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Climate change is forcing more people out of their homes than war

Climate change is a bigger threat to people around the world than war, but new UK laws could criminalise refugees fleeing extreme weather

young boy in Iraq displaced by climate change

A young boy who fled violence in southern Iraq and was supported by the UNHCR. Image: UN Photo/Bikem Ekberzade

Climate change is forcing more people out of their homes than conflict, say experts who are demanding COP26 talks focus more on migration.

The number of displacements caused by extreme weather grew by nearly a quarter in 2019 and 2020, according to new research by the United Nations High Commissioner for Refugees (UNHCR). That’s an increase of more than 5.7 million and is set to rise even further as the climate crisis worsens.

There is little protection for people forced to seek asylum in another country as a result of the climate crisis, the experts warned, with existing international law focusing on persecution and discrimination as the cause of displacement.

Despite the 2015 Paris Agreement calling for a climate migrants taskforce to be established, countries around the world have still not agreed on how to ensure those fleeing extreme weather should be protected under refugee law.

“Most of the people we support are from the countries on the front lines of the climate emergency or they are being hosted in states equally impacted,” said Filippo Grandi of the UNHCR.

“They face climate-related disasters like floods, droughts and desertification. This destroys livelihoods, stokes conflict and has forced people to move.”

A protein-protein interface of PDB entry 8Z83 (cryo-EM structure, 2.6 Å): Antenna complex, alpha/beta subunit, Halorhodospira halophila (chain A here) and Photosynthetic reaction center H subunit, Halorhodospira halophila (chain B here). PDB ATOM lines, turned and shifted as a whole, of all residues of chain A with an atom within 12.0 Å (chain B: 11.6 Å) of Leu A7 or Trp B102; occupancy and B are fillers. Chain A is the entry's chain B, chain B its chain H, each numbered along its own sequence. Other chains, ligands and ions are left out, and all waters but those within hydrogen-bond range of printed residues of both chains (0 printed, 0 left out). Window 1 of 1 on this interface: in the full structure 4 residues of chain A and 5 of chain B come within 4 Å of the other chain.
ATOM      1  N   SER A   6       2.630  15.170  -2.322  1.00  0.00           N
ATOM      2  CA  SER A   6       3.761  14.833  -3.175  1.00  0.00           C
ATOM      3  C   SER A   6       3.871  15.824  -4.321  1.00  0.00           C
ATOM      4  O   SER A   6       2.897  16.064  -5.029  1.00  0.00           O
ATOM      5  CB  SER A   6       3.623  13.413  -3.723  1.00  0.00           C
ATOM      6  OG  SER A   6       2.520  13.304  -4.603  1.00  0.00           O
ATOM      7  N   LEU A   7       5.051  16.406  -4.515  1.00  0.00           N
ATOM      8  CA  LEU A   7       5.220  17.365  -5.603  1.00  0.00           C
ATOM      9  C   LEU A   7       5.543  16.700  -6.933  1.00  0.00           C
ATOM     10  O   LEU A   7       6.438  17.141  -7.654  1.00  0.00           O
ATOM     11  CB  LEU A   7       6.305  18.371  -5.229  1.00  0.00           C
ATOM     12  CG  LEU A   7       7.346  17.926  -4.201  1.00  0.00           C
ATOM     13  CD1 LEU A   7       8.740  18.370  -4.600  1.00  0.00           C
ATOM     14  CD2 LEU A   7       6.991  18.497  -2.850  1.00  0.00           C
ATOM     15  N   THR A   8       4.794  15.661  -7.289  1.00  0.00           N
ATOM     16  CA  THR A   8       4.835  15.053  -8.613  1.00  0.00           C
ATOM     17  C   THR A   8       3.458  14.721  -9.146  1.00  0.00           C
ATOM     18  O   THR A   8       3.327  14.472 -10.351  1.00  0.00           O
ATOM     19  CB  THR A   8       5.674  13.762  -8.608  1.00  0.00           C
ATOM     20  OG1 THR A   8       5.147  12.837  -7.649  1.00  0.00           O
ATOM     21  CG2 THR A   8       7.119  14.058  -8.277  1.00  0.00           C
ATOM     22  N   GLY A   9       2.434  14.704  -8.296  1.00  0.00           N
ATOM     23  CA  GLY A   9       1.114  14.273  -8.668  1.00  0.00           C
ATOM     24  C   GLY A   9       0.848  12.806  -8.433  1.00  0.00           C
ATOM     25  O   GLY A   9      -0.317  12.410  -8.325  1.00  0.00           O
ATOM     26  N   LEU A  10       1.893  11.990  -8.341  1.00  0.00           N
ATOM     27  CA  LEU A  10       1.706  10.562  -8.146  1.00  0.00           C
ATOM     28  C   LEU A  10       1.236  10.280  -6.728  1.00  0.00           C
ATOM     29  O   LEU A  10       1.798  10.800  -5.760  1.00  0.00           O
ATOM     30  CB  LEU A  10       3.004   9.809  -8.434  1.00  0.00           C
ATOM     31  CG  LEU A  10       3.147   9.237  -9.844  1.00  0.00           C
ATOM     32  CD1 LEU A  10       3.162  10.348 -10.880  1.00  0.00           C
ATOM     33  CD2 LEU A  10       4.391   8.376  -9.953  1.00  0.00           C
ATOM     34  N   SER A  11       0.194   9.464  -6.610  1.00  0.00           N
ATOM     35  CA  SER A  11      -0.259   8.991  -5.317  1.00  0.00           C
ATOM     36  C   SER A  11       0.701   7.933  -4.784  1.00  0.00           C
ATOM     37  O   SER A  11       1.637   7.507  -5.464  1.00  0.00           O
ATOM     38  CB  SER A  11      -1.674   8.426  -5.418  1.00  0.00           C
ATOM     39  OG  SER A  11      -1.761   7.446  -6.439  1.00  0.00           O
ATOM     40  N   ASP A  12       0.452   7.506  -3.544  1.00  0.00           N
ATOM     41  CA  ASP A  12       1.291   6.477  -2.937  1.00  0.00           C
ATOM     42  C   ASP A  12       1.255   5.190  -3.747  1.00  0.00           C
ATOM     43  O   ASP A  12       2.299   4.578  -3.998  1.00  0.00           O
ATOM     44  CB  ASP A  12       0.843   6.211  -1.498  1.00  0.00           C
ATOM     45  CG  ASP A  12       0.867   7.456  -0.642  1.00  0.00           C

There could be as many as 216 million people forced to seek safety away from home by 2050, the World Bank estimated.

Extreme weather events have forced around 21.5 million displacements every year over the past decade  – calculated by the UN according to how many times people had to move, rather than how many people were affected. The figure is double the number of displacements triggered by war, according to the study.

Climate change is already “amplifying vulnerabilities” in many parts of the world, Andrew Harper – the UNHCR’s special advisor on climate action – told delegates in Glasgow, with countries already hit by poverty and conflict put under further pressure by weather disasters.

“We can’t wait for more COPs and more unfulfilled commitments,” he added. 

Around 3.5 million people are displaced in Afghanistan, where soaring temperatures and droughts are making conditions even more dangerous for people affected by 40 years of war. Another 1.1 million were forced out of their homes by extreme weather by the end of 2020.

And in Mozambique, 730,000 people have been forced to flee insurgency amid the chaos of cyclones.

Boris Johnson warned last week that failure to take bold action at COP26 could result in mass migration and competition over food and water.

But his government’s upcoming Nationality and Borders Bill could criminalise anyone who arrives in the UK without already holding a valid visa, threatening them with jail for up to four years. The widely-condemned legislation undermines global refugee law just as more people come under threat of being displaced by the climate crisis, UN experts said.

“There are no quick fixes to what is a global problem,” said Rossella Pagliuchi-Lor, the UK representative for the UNHCR.

The legislation “seems to be aimed at deterring refugees,” she added, “but there’s no evidence that would be the result.”

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